Wrestlers want Division I program
So you want to be a student athlete, huh?
Get ready to wake up at 5 a.m., run until you puke, sit through a lecture or two and then head to practice. After that, grab some dinner, cram for a test and collapse into bed, only to repeat it the next day.
For some, it means sacrificing playing video games all day, like a “normal college kid,” but in exchange, receiving the glory and the full-ride scholarship — right?
For Ryan Parsons, a potential All-American with the K-State club wrestling team, there will be no ESPN SportsCenter appearances, no front-page headlines, no athletic scholarship.
For Parsons, it’s all about the love of the sport.
“I’ve wrestled my whole life. It’s all I know,” Parsons, senior in mechanical engineering, said.
K-State doesn’t have a Division I wrestling program, but wrestling coach Beau Tillman said his athletes work as hard as anyone on campus.
“We bleed and sweat just like (scholarship athletes),” Tillman said. “These kids — they do it because they love wrestling.”
Tillman, who is in his third year as K-State coach, said bringing Division I wrestling to K-State is his main priority.
“I came to K-State to get that in motion,” Tillman, senior in kinesiology, said. “That’s what we’re here for.”
Drew Welchert, president of the K-State wrestling club, said there’s the potential for a successful Division I program in Manhattan.
“We’d like to bring to the attention of people that there is a great deal of good wrestling at the high school level (in Kansas),” Welchert, senior in construction science, said.
“These guys have no place to go in Kansas. We lose them to Nebraska, Oklahoma State, Iowa State.
“We want to get people talking about a Division I team at K-State, and maybe we could give those guys a chance to compete here at home.”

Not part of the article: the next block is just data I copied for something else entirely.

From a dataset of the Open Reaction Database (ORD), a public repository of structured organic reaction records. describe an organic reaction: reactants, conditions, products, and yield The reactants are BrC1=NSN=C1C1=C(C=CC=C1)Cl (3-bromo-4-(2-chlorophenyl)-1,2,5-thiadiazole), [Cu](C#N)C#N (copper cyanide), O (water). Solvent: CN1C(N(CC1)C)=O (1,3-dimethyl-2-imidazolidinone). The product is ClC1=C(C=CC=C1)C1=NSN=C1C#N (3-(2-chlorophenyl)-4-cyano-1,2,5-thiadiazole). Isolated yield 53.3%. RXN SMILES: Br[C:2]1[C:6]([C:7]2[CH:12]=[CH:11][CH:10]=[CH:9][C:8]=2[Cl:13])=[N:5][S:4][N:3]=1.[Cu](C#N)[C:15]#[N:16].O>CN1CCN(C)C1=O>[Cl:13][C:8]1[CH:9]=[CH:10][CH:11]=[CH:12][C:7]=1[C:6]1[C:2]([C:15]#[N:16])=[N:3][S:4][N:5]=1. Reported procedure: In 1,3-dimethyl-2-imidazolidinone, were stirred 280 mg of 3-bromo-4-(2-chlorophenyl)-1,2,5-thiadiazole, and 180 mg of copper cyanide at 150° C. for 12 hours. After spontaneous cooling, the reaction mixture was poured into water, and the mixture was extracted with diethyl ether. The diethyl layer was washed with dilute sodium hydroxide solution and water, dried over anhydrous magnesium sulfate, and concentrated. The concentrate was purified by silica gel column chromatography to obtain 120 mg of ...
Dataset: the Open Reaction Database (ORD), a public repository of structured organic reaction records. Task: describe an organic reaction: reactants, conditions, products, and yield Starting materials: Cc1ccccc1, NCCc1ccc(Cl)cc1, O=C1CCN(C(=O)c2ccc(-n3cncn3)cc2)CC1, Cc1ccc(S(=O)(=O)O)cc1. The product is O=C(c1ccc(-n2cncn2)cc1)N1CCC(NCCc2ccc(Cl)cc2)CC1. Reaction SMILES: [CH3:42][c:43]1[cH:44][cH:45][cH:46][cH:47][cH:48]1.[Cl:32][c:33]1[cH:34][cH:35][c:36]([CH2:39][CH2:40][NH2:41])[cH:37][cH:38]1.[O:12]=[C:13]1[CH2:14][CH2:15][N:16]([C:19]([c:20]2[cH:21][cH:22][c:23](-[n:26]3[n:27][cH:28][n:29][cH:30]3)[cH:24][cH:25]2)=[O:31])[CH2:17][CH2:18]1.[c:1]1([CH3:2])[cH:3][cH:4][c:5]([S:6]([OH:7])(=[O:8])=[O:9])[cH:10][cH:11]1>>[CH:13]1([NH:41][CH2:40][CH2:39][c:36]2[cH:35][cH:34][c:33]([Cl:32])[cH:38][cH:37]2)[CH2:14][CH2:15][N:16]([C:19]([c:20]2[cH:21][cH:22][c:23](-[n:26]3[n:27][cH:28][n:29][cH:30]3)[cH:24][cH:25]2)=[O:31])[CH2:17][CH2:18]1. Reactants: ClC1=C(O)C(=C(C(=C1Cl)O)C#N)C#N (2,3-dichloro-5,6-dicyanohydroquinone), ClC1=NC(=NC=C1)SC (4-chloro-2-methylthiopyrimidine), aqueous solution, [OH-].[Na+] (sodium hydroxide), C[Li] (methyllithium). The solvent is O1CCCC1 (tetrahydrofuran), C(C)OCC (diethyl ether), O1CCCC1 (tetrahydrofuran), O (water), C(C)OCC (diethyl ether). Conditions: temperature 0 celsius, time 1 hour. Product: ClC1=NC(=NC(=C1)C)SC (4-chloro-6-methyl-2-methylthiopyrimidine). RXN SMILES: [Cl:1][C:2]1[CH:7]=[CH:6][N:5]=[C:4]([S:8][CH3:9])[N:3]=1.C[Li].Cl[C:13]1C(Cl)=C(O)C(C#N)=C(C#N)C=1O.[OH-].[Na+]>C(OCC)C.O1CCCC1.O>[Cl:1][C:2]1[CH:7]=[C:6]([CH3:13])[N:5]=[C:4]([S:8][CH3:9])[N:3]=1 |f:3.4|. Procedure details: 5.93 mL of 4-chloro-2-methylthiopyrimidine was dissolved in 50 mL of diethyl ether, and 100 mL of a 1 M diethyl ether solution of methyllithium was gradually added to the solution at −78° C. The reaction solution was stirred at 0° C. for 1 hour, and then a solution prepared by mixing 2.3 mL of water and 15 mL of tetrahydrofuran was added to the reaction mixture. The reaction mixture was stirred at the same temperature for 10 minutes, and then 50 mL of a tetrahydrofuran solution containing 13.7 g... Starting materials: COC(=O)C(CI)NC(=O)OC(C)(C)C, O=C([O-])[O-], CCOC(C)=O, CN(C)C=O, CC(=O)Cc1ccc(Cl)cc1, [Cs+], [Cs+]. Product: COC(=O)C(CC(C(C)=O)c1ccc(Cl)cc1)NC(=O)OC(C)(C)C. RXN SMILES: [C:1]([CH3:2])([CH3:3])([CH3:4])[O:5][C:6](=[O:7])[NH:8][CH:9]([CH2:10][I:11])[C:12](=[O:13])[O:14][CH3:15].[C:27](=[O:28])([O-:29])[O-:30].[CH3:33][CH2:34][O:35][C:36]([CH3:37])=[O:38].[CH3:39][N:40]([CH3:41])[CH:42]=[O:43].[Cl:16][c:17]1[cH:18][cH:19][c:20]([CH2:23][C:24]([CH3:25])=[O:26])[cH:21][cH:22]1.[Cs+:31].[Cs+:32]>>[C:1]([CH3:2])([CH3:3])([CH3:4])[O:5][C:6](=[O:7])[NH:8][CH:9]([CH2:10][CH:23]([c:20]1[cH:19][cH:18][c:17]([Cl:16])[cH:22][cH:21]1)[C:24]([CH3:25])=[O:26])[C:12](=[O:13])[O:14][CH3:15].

Tillman said he hopes to bring a Division I program to K-State within the next five years.
In order for that to happen, however, Tillman said he must resolve issues with funding and Title IX.
Title IX, which guarantees women equal rights in collegiate sports, would dictate that K-State also add a Division I women’s sport, Tillman said.
So for now, Tillman and Welchert are focused on making K-State the dominant team in the Southwest Conference.
“One of our biggest team goals is to win the conference championship and be the big power in the conference,” Welchert said. “We’ve done that with a lot of success the last several years.”
K-State is one of 19 teams in the Southwest Conference, which also includes Kansas, Colorado, Texas Tech and Texas A&M. Last season, five K-State wrestlers finished first at the conference tournament, and the Wildcats walked away with a conference championship.
This year’s conference tournament will be on Feb. 26 at Texas Christian University in Fort Worth, Texas.
Then, it’s on to the national tournament in Allendale, Mich., where the Wildcats placed 10th last season.
K-State returns several wrestlers from last year’s squad, including Parsons, who finished 4-2 at nationals in 2005.
Welchert said he hopes the Wildcats can improve on their 10th-place finish this season.
Kansas State Collegian